The following figure shows a typical attachment field in the Field List pane.

An Attachment field in the Field List task pane

  1. Drag the entire attachment field from the list to your form — the parent and child items — and drop it in the location that you want on your form.

Access places an attachment control on your form and binds the control to the table field for you.

  1. As needed, right-click the control and click Properties to display the property sheet for the control. Set or change the control properties to match the rest of your form or report.
  2. Save your changes, and then right-click the document tab and click either Form View or Report View to open the form or report for viewing.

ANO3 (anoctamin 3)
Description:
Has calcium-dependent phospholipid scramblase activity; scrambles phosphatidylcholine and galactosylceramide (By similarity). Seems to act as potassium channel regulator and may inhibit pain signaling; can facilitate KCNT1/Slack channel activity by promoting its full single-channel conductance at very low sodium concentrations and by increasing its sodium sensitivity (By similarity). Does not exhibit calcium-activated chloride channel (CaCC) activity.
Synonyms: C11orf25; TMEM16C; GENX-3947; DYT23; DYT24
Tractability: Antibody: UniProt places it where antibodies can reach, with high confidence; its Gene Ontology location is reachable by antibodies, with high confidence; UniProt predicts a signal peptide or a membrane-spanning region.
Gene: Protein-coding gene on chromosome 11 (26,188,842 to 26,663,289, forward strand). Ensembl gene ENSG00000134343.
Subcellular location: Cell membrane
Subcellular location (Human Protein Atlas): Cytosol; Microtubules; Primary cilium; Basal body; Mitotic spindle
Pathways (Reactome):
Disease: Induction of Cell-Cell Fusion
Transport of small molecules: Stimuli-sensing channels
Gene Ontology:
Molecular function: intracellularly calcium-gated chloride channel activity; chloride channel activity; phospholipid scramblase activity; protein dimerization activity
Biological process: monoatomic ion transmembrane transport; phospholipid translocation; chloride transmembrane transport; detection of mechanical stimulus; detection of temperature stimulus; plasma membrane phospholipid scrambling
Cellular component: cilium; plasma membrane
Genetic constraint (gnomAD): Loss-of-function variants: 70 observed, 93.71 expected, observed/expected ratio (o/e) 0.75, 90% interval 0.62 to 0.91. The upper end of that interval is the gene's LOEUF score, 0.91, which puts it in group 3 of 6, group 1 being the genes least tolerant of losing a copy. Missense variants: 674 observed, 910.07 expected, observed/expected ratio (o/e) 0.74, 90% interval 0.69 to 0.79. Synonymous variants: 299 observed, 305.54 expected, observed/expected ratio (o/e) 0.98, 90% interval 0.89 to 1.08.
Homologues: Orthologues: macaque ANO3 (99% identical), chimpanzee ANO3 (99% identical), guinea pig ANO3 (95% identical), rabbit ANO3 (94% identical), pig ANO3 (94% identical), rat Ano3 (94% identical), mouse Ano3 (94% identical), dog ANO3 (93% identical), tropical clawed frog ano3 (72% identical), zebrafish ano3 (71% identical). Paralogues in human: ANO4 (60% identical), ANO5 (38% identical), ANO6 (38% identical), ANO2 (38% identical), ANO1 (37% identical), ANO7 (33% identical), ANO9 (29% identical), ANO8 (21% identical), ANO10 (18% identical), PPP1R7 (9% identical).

If the underlying field contains image files, the control renders those files. If the field contains another type of file, such as a Word document or PowerPoint presentation, the control displays the appropriate icon for that file type.

Manage attachments by using a form

After you add an attachment control to a form, you can add, edit, remove, and save attached files directly from that form. When a record contains multiple attachments, you can also scroll through the attached files, which you cannot do when working with a table.

 Note   The person who designed the form may have made the form read-only. If that is the case, you can use the Attachments dialog box only to save attached files to your hard disk drive or a location on your network.